Inflammatory pattern in HIV patients with Community acquired pneumonia and it's relationship with pulmonary dysfunction.

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dc.contributor.author Mao, Tony
dc.date.accessioned 2018-10-03T16:17:58Z
dc.date.available 2018-10-03T16:17:58Z
dc.date.issued 2018-08-23
dc.date.submitted 2018-10-03T16:17:58Z en
dc.identifier.citation AMA en_US
dc.identifier.uri http://hdl.handle.net/1993/33516
dc.description.abstract Prior studies have shown that HIV patients develop permanent pulmonary dysfunction following an episode of community acquired pneumonia (CAP). However, the mechanism causing pulmonary dysfunction remains an enigma. HIV patients experience chronic inflammation. We hypothesized that CAP infection worsens inflammation in HIV patients which leads to an accelerated decline in pulmonary function. A prospective cohort pilot study was performed, participants include patients hospitalized in Hospital Universitario San Vicente Fundación and Clínica SOMA, in Medellín, Colombia. Sixteen patients were eligible for the study, they were split into two groups: HIV and HIV+CAP. Plasma, sputum and pulmonary function test (PFT) measurements were retrieved within 48 hours of hospital admission and at one month follow-up. The concentrations of 13 molecules and PFT values were compared between the two cohorts. HIV+CAP group demonstrated a decline in pulmonary function compared to the HIV group, FVC%predicted and FEV1%predicted decreased while FEV1/FVC remained constant. APRIL, BAFF and TIMP-1 trended towards higher concentrations in the HIV+CAP group compared to the HIV group. These three molecules correlated negatively with FVC%predicted and FEV1%predicted, they have the potential to serve as biomarkers for predicting pulmonary dysfunction. Furthermore, the concentrations of BAFF, CCL3 and TIMP-1 were statistically significant between the two groups (=0.05). These molecules are involved in inflammation response in humans. We speculate that abnormal expression of these molecules may play a role in dysregulating inflammatory response, which leads to pulmonary dysfunction. These results need to be replicated with larger cohorts and longer follow-up time (to assess for permanent pulmonary dysfunction). en_US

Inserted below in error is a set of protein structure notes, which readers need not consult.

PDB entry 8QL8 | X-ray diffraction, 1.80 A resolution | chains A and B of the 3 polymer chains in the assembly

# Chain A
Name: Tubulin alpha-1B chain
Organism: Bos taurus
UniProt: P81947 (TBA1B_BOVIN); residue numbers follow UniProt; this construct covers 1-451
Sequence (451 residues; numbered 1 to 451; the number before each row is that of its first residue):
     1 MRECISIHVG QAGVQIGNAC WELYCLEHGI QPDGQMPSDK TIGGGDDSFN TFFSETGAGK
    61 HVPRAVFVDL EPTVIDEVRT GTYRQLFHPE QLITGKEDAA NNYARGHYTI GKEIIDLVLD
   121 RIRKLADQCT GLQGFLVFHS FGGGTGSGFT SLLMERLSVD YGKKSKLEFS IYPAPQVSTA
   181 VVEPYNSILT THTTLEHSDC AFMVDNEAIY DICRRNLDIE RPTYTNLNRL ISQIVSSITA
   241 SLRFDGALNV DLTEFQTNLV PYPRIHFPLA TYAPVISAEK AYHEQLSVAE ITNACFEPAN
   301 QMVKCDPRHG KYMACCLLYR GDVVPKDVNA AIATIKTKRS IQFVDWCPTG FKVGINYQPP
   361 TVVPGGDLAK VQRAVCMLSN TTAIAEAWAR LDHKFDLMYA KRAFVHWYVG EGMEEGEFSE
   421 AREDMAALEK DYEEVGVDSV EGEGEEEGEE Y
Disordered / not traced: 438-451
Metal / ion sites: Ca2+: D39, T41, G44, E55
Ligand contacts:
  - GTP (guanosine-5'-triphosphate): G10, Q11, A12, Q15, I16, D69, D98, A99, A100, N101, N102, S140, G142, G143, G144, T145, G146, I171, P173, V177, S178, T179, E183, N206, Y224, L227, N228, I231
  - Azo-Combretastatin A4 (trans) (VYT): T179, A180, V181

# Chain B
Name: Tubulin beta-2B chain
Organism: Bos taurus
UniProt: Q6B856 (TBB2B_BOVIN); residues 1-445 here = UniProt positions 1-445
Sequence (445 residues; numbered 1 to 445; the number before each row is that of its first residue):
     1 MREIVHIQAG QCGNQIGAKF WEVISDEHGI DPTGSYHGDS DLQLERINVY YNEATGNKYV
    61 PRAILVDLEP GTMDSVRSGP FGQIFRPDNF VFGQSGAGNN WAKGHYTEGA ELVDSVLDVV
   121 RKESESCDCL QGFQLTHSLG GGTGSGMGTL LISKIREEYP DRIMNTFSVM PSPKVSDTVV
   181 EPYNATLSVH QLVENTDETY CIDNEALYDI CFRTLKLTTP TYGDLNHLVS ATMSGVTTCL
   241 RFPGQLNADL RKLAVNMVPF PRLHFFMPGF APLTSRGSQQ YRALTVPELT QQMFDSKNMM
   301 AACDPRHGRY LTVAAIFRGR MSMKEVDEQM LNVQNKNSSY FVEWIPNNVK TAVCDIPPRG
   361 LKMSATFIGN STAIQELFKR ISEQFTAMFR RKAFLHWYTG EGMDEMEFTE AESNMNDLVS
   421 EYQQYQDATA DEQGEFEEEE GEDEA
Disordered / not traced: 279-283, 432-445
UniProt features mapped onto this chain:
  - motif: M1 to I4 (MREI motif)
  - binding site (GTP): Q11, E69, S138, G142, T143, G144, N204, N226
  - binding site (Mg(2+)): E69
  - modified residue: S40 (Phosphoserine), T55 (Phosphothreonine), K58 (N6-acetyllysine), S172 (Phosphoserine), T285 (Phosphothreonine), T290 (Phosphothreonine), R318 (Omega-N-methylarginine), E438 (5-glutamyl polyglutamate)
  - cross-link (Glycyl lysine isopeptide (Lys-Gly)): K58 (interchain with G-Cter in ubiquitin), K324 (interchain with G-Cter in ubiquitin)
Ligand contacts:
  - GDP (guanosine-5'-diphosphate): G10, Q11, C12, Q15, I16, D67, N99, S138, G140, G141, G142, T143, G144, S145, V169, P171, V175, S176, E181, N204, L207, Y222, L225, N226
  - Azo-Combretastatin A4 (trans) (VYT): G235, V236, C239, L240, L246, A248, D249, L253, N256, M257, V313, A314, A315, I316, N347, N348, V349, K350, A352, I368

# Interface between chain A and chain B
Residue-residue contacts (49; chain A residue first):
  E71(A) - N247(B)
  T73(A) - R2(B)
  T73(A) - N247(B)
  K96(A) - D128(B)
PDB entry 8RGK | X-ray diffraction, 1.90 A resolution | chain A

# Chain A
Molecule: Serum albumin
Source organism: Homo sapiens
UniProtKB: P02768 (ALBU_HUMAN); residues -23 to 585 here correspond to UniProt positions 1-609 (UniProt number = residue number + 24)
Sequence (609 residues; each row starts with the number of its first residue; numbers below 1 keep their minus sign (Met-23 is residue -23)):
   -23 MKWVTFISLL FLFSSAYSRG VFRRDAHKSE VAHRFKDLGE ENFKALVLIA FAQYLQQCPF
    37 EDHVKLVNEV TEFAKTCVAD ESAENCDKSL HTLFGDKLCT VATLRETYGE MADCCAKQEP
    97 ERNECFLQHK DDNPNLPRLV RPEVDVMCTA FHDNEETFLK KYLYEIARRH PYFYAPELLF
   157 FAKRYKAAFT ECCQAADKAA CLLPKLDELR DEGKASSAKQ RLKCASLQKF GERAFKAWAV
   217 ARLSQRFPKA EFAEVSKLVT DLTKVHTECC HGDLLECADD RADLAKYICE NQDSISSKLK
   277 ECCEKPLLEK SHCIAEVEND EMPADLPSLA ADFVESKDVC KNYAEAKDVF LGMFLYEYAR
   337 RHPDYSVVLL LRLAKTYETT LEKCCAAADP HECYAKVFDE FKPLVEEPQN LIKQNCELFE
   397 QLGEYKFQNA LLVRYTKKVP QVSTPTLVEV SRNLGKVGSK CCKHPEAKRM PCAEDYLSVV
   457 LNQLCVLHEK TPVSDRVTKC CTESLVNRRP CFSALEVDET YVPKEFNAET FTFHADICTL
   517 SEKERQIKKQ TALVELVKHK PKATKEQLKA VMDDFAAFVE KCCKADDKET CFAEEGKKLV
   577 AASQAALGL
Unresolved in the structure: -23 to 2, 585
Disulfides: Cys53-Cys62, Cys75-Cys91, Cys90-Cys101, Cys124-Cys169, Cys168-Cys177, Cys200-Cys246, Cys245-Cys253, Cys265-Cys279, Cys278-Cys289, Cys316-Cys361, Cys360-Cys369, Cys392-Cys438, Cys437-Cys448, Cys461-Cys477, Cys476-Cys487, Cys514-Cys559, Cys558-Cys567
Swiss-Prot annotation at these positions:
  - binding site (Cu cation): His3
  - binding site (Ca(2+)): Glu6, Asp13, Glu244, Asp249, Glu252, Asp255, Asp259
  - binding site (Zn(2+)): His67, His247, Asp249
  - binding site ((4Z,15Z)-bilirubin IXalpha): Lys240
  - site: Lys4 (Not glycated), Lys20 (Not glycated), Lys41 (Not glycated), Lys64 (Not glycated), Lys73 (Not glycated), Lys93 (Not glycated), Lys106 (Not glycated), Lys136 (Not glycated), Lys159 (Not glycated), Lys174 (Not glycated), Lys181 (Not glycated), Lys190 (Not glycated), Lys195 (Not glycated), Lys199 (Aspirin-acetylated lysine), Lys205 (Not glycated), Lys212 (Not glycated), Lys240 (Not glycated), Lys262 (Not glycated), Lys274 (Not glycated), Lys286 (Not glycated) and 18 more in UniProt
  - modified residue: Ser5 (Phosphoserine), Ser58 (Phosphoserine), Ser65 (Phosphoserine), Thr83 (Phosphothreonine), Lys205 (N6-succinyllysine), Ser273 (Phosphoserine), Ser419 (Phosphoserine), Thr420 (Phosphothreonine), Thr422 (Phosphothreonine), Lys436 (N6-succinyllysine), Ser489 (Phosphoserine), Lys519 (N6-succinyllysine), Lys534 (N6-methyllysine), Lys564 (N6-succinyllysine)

dc.description.sponsorship H.T. Thorlakson Foundation Dean, College of Medicine Research Manitoba Manitoba Medical Service Foundation (MMSF) Vice-Dean, Research Rady FHS Health Sciences Centre Research Foundation Heart and Stroke Foundation en_US
dc.rights info:eu-repo/semantics/openAccess
dc.subject community acquired pneumonia (CAP) en_US
dc.subject HIV en_US
dc.subject pulmonary function test (PFT) en_US
dc.subject pulmonary dysfunction en_US
dc.title Inflammatory pattern in HIV patients with Community acquired pneumonia and it's relationship with pulmonary dysfunction. en_US
dc.type info:eu-repo/semantics/bachelorThesis
dc.type bachelor thesis en_US

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